Any time a country or region imposes any sort of visa stipulation - even if it’s a waiver - the travel industry sighs a collective groan, knowing the obstacles and headaches to come.
BRITTANY, FRANCE — Ever wanted to be Indiana Jones? Here’s your chance to channel your inner Indy and earn some major cash at the same time. All you have to do is crack a long-lost, 18th-century code that’s been etched into a rock in a tiny town in northern France.
The rock, accessible only at low tide via one of 192 small paths that run through the hamlet of Illien ar Gwenn in the coastal town of Plougastel-Daoulas in Brittany, is etched on one side with a series of mysterious letters:
ROC AR B…DRE AR GRIO SE EVELOH AR VIRIONES BAOAVEL…R I
If all that looks like gibberish to you, perhaps several drawings, also etched into the rock, will help. These include a sailing boat with a mast and rudder, a heart on top of a cross, as well as what appear to be two dates: 1786 and 1787.
A running theory is that the inscription refers to nearby naval defences that were erected in the 1780s to protect the Bay of Brest. But there’s no way to know for sure.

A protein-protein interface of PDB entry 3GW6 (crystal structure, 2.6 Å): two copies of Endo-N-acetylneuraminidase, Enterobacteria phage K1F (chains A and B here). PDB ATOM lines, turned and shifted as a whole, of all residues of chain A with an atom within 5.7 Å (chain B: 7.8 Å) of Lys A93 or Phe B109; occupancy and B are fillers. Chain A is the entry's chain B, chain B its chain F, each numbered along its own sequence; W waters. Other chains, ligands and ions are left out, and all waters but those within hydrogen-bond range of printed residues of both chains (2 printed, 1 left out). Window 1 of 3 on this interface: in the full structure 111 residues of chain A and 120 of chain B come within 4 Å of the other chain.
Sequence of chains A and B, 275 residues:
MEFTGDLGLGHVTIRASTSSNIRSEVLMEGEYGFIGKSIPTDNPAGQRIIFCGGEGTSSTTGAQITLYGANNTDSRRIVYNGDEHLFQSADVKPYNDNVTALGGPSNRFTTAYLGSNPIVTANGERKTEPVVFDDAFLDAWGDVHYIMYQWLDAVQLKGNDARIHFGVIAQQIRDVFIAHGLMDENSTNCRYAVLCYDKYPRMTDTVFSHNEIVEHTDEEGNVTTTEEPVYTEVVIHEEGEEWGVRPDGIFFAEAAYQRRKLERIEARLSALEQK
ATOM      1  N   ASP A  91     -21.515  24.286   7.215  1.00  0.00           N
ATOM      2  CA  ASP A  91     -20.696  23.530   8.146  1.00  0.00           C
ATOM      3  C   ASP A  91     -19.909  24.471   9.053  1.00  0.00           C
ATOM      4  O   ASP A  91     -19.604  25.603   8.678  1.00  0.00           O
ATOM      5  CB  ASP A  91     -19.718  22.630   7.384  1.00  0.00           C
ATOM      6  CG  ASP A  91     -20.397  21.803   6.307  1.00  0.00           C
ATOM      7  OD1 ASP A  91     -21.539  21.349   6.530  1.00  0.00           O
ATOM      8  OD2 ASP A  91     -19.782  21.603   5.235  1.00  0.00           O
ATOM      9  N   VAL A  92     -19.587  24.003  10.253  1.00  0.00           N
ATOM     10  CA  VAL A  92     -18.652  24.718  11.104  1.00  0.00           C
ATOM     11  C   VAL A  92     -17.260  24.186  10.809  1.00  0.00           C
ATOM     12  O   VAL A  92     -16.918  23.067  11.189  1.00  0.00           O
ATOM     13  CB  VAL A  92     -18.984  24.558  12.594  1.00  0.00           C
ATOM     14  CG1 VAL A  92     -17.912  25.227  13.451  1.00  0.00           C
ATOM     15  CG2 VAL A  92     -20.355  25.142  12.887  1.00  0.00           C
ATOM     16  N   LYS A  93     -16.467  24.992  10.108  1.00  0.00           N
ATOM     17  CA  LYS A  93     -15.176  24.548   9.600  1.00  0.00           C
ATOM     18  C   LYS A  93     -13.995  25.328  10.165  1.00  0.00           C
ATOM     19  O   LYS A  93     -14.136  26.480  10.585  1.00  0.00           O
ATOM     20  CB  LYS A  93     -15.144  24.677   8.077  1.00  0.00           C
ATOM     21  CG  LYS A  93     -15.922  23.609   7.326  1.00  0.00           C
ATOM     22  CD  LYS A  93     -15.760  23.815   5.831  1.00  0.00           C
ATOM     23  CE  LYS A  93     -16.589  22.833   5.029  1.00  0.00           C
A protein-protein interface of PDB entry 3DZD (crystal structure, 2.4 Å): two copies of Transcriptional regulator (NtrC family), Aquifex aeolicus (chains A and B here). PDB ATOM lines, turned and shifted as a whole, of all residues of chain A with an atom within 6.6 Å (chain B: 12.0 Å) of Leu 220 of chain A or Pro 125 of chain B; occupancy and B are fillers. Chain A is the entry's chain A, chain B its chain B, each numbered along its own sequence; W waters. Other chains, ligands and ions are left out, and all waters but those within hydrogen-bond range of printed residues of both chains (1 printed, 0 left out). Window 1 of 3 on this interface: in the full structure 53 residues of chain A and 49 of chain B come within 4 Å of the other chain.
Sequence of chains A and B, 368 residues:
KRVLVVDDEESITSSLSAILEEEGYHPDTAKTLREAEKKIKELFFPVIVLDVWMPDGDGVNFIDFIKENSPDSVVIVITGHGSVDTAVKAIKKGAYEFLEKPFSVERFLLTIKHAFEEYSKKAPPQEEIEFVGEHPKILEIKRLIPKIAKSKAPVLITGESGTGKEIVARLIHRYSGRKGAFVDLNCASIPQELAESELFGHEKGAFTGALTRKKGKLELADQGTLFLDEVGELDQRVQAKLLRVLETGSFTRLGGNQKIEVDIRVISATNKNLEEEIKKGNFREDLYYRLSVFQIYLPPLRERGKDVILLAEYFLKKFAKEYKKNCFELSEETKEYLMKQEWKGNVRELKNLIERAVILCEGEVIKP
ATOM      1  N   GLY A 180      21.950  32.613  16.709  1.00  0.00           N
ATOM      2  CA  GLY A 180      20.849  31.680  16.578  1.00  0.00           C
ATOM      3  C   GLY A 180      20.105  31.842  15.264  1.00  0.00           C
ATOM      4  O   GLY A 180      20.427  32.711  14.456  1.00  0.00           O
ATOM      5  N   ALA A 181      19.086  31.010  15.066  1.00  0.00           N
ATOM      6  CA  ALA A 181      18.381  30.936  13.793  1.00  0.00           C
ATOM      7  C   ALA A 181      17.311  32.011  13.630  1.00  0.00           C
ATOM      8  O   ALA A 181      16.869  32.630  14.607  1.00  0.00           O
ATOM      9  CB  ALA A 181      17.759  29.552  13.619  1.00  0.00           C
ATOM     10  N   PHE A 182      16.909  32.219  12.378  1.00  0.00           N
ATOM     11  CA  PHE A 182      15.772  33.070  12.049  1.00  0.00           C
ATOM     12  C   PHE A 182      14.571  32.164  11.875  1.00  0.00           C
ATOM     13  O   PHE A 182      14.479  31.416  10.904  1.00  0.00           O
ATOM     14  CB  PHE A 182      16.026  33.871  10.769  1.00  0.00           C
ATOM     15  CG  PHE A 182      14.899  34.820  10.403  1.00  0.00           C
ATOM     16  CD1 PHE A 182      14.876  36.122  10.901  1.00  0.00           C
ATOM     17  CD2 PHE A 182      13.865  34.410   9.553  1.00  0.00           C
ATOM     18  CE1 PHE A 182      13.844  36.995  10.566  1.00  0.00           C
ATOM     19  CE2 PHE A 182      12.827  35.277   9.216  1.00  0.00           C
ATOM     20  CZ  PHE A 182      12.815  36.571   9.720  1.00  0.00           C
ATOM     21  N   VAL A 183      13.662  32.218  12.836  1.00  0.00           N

The rock has stumped historians and scholars alike, so now the town is turning to the general public for help as part of a campaign called ‘The Champollion Mystery at Plougastel-Daoulas’ (Champollion pays homage to Jean-François Champollion, the linguist who first deciphered the Rosetta Stone’s ancient Egyptian hieroglyphics in the 19th century). A cash reward of €2000 has been offered to anyone who can unlock the rock’s mystery.
“Some people have told us it’s Basque, others that it’s old Breton, but so far we haven’t managed to decrypt the writing,” said local mayor Dominique Cap.
If you think you’ve cracked the secret, you can submit your suggestion before Nov. 30, 2019, after which a panel will select the most plausible interpretation.
— Leggett Brittany (@LeggettBrittan1) May 8, 2019
🕵️♀️🔍 💰 Finistère : une commune offre 2.000 euros à qui déchiffrera une mystérieuse inscription gravée sur un rocher de la presqu'île de Plougastel-Daoulas, datant vraisemblablement du XVIIIe siècle https://t.co/UAYb0jfYKF #AFP pic.twitter.com/raGFNscexG
— Agence France-Presse (@afpfr) May 8, 2019